Mexico’s already-poor human-rights record has worsened in recent years as a result of the state’s decade-long war against drugs cartels: 15 months after President Enrique Peña sent Congress a bill to improve and coordinate efforts between federal and state authorities in the search of the 31,000 people missing as a result of the violence, the families of the so-called “disappeared” are calling for legislators to move on the issue.
“We have attended working groups in the Senate to outline our struggle – they listen to us, but they are not being honest, because there is no question of doing what we ask and things are constantly being delayed,” says Mario Vergara, a member of an association of families of disappeared in the western state of Guerrero, adding that a national registry of the disappeared needs to be created.
In February 2015, the UN’s Committee on Forced Disappearances expressed its concern about human rights in Mexico, pointing out that forced disappearances involving members of the security forces and public officials are widespread. In September of that year, several organizations presented a draft bill to the Senate that aimed to prevent such abuses, and that would facilitate finding disappeared people and provide for full compensation for victims.
Families want to take part in searches aware of the corruption that has corroded the justice system
International pressure over the disappearance of 43 student teachers in Guerrero in September 2014, along with the UN’s observations, led President Peña to present a bill on the disappearance of people in December 2015. Since then, four Senatorial commissions have studied these proposals and others with the aim of producing a report outlining its recommendations – so far to no effect.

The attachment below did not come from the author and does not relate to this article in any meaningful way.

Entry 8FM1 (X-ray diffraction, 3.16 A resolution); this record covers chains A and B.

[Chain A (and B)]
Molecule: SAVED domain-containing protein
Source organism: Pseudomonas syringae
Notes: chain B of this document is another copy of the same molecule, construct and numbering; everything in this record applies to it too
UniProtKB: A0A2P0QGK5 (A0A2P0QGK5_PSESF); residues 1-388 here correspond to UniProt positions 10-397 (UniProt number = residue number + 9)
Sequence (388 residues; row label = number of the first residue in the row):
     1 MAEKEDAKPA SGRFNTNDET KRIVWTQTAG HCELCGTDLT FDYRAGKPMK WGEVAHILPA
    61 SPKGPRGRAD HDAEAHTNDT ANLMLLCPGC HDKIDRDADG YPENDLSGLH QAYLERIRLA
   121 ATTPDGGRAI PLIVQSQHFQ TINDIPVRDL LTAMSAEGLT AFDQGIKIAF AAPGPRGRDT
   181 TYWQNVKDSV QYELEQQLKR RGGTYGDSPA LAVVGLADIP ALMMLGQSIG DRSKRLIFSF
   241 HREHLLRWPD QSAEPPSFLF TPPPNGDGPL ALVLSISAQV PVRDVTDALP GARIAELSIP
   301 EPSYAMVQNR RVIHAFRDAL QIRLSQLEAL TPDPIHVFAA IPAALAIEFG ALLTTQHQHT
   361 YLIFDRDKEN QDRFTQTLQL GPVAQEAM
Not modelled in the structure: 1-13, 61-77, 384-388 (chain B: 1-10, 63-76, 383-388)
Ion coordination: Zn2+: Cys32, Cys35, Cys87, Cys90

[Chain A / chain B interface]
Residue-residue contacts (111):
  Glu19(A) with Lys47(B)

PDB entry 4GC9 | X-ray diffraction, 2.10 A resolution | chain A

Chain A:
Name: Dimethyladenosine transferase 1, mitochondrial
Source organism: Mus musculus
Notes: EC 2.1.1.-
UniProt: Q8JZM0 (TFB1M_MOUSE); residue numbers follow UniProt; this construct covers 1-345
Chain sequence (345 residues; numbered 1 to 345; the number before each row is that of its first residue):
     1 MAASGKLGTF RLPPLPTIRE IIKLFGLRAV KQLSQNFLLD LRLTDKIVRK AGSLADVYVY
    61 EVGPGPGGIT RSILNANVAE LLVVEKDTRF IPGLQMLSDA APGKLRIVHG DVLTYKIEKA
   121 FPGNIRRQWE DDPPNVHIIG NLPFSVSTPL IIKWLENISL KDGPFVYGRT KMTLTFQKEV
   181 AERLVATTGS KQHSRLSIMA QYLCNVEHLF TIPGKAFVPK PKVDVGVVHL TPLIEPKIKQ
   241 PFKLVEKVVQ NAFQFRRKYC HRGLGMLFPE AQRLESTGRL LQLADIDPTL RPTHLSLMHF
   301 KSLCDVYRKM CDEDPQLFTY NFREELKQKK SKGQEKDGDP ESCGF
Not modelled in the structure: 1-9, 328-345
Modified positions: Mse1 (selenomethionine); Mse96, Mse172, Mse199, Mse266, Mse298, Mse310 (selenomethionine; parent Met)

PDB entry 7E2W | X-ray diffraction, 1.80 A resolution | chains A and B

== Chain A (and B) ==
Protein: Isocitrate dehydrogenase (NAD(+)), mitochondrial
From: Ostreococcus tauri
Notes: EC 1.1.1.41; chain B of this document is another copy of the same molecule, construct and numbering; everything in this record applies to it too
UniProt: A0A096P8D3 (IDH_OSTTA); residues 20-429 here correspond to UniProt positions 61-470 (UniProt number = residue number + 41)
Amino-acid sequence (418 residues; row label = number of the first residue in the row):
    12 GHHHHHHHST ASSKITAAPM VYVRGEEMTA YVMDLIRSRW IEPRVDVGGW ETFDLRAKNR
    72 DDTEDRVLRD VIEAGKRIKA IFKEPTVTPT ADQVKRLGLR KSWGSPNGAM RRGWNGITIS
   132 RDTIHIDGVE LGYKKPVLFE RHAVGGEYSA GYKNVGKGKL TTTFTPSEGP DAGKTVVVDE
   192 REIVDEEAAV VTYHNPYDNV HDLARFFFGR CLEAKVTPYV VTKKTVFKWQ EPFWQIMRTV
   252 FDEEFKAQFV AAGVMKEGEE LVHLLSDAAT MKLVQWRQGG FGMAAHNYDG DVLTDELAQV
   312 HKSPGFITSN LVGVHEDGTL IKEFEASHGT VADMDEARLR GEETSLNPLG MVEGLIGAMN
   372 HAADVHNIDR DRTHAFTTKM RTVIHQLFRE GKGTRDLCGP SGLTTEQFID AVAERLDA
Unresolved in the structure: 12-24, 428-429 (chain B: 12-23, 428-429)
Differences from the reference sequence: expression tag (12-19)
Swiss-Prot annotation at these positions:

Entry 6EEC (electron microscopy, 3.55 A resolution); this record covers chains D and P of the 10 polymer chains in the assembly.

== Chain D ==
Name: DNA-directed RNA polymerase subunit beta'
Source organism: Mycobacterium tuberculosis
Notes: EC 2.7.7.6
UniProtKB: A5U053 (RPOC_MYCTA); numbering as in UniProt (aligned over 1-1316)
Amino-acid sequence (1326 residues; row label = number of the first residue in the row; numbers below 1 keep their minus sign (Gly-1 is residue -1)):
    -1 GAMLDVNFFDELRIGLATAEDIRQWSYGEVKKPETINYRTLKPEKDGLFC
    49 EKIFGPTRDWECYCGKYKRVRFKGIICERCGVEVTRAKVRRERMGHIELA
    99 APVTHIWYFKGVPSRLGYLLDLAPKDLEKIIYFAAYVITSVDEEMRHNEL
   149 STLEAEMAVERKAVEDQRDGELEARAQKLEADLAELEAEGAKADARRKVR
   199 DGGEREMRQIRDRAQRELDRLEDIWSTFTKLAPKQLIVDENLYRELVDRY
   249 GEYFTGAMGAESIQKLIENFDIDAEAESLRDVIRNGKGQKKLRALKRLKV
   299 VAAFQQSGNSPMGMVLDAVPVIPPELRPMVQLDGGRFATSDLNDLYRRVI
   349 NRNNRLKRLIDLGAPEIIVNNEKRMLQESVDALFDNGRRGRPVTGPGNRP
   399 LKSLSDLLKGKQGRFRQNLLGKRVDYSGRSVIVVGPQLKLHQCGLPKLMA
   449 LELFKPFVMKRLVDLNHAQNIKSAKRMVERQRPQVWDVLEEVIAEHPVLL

Senator Angélica de la Peña, head of the higher chamber’s human rights commission, says the delay in producing a report reflects the importance of the draft law: “This is a very ambitious law that would be the only one of its kind in the world and that we are putting together with organizations representing the families of disappeared people: we have to work with all of them.” She says the Senate’s conclusions must be based on consensus.
One of the key aspects of the draft law is the creation of a national search commission that would coordinate with the different levels of government when a disappearance is reported. This has proved one of the main sticking points, says Diana Iris García, a member of an association in the northern state of Coahuila representing the families of the disappeared: “We believe the commission should be the heart of the law, but we were told there was no need for another institution and that there were enough already to deal with a tragedy.”
Families also want to be able to take part in searches, aware of the corruption and impunity that has corroded the justice system. “The families are mistrustful and until it is seen that this has changed, we want to be present at all stages to make sure that things are being done properly,” she says. The problem is that the commission’s draft report doesn’t mention families being involved, says Peña: “I don’t think they will participate directly. This is because finding human remains will shock families and if a family takes part in the search commission that would be very surprising.”
Forced disappearances by the security forces and public officials are widespread
Michael W. Chamberlin of the Fray Juan de Larios human rights center says the families of the disappeared are worried because the Senate breaks in April and the commission has so far produced no report.
“Things are going terribly slowly and people are concerned because once again, time has run out and no law has been passed,” says Chamberlin, adding that efforts were made to discuss the issue with the government to no avail. “The government is occupied with other things, it doesn’t see this as a priority,” he notes.
Other organizations have also called for a state program of exhumations and identification of remains. At present, families looking for their loved ones have had to fund searches themselves, typically with no protection and in areas that have been under the control of drug cartels.
Silvia Ortiz of human rights group Vida highlights the importance of creating a register of mass graves so that remains can be protected and bodies identified.
English version by Nick Lyne.